Perhaps your mood has lifted even more since you responded to Scholar Clel’s letter, as I assume you have now? I can hardly count the number of times I have tried to convince you that occasional conversation with a kindred spirit can cure most ills.”

 

“Though I dare not say that I wish I were not a Scholar, I have felt of late a desire to escape to—to—well, somewhere else, and at present, I can think of no better elsewhere than the world you inhabit.”

 

This lack of variation between the letters and the writers made it difficult to discern who was writing to whom and the labels before each letter became indispensable to making this distinction. At one point, the novel offhandedly tells us that this is the speech everyone in the academic world uses, but I can’t fathom there being no other distinguishing features between the written word of such different characters, some of whom aren’t even scholars. There are no catch phrases, grammar quirks, technical jargon from different careers, or anything else distinguishing them from each other. Different fonts would have at least helped differentiate the writers, but there aren’t any used. The biggest difference we see in the letters is that one character doesn’t like to use the automated post system, which I gathered is something vaguely resembling underwater email.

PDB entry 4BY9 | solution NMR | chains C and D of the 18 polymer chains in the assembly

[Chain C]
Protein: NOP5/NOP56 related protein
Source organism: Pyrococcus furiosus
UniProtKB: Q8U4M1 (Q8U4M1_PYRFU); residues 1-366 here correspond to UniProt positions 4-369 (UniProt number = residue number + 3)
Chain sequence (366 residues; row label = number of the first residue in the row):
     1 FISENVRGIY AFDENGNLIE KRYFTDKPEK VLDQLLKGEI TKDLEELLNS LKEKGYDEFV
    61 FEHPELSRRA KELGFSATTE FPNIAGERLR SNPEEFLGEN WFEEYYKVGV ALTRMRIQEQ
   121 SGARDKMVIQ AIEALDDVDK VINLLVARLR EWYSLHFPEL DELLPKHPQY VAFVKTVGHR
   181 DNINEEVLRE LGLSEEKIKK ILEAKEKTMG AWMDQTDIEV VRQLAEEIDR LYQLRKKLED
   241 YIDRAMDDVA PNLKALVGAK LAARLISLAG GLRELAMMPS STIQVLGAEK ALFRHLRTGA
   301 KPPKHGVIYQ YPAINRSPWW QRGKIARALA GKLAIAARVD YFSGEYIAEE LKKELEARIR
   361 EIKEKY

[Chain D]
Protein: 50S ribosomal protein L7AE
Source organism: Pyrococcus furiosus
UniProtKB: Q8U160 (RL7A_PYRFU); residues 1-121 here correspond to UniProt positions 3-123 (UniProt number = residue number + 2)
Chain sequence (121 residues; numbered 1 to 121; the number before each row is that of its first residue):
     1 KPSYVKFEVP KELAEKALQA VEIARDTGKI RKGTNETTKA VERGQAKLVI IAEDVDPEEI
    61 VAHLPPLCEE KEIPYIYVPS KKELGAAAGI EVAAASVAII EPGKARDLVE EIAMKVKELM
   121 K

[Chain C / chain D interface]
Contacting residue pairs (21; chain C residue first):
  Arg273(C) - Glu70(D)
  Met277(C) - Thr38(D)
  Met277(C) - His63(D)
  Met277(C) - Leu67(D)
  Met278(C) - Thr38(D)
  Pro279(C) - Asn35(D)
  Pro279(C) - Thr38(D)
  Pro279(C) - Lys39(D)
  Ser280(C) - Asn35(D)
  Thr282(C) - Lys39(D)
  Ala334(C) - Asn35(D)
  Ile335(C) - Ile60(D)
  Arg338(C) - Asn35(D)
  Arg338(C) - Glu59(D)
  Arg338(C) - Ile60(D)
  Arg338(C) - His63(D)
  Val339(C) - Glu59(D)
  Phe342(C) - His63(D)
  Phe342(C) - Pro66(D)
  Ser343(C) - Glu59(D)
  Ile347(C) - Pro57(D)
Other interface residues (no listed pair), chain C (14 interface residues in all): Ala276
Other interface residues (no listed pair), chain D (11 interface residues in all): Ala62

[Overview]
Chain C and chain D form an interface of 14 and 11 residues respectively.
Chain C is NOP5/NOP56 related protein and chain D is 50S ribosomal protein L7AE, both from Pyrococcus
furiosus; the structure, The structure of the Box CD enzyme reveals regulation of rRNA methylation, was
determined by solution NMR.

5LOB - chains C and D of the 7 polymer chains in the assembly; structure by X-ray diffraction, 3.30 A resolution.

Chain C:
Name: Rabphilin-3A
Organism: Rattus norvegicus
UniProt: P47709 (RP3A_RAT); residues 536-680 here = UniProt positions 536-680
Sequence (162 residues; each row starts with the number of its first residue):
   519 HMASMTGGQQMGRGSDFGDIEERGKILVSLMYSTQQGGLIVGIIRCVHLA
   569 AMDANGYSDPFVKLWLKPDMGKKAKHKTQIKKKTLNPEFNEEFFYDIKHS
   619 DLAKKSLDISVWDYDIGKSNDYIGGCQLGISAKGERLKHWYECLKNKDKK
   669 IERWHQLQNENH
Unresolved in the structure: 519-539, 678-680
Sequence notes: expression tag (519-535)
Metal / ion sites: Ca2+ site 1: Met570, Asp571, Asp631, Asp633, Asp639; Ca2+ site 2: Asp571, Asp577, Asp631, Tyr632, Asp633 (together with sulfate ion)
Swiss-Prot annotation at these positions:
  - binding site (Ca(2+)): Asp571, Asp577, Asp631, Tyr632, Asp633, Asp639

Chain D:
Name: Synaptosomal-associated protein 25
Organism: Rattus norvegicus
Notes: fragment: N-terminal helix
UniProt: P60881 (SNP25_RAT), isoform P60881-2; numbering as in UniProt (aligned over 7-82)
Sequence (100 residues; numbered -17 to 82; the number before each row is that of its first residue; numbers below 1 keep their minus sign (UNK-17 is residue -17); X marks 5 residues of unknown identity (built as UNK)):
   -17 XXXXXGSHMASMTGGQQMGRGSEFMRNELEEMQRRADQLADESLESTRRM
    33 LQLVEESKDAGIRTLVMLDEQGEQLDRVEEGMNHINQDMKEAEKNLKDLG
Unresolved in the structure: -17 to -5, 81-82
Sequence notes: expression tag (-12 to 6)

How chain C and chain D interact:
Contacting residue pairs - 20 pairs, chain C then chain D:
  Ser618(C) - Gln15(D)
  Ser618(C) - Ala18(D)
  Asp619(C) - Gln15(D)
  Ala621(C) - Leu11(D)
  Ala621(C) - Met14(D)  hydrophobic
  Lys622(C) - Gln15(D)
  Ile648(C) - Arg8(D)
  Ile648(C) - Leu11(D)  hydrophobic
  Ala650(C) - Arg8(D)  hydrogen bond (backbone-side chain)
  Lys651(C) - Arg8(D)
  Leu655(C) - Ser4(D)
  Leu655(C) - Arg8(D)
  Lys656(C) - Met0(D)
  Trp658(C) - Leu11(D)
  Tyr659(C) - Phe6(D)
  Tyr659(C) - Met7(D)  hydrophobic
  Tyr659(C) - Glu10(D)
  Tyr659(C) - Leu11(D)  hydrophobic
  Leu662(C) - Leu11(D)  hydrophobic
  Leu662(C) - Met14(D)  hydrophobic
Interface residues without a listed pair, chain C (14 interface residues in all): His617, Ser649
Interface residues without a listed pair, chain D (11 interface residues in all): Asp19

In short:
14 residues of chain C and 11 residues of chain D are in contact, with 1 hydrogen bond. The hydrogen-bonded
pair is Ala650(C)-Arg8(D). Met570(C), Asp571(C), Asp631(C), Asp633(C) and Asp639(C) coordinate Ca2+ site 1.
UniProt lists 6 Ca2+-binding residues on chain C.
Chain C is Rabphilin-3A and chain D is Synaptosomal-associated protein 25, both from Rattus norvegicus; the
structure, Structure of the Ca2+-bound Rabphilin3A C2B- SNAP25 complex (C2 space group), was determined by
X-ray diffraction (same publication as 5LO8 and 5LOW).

Despite the notable lack of difference in the characters’ written word, something that seems quite pivotal in an epistolary novel, I did come to care for main character E.. I struggled to feel invested in other characters, as they just weren’t as compelling or sympathetic to me. E.’s younger sister, Sophy, is much more outgoing and details her own queer, slow-burn romance through her letters to her sister. This romance worked a bit better for me than the deepening bond between Henerey and E.—I think because it felt like Sophy and her love interest were on more equal footing. E., who is for all intents and purposes a shut-in due to her mental health struggles, has plenty to offer as a pen pal, but I worried for her ability to be a partner for someone actively taking part in the world.

 

On top of making E. such a sympathetic character,  A Letter to the Luminous Deep makes life under the ocean or Sophy’s free deep dives as part of a research team feel cozy and unthreatening. It makes the ocean feel like a wondrous place just waiting to be discovered rather than a dark, deep unfathomable abyss filled with monstrous looking creatures. However unlike other cozy fantasies, like Bookshops & Bonedust, I felt that there just wasn’t a whole of substance and that not much was actually happening. At the point of the novel that I almost stopped reading for good, the biggest thing that had happened was that E.’s brother and his fiancée had come to live with her and she found the sudden invasion and forced cohabitation deeply unpleasant. Meanwhile, Sophy and Vyerin, commented to each other on the correspondence of E. and Henerey and took note of the deepening bond between their two kindred spirit siblings, something that readers have already noticed for themselves.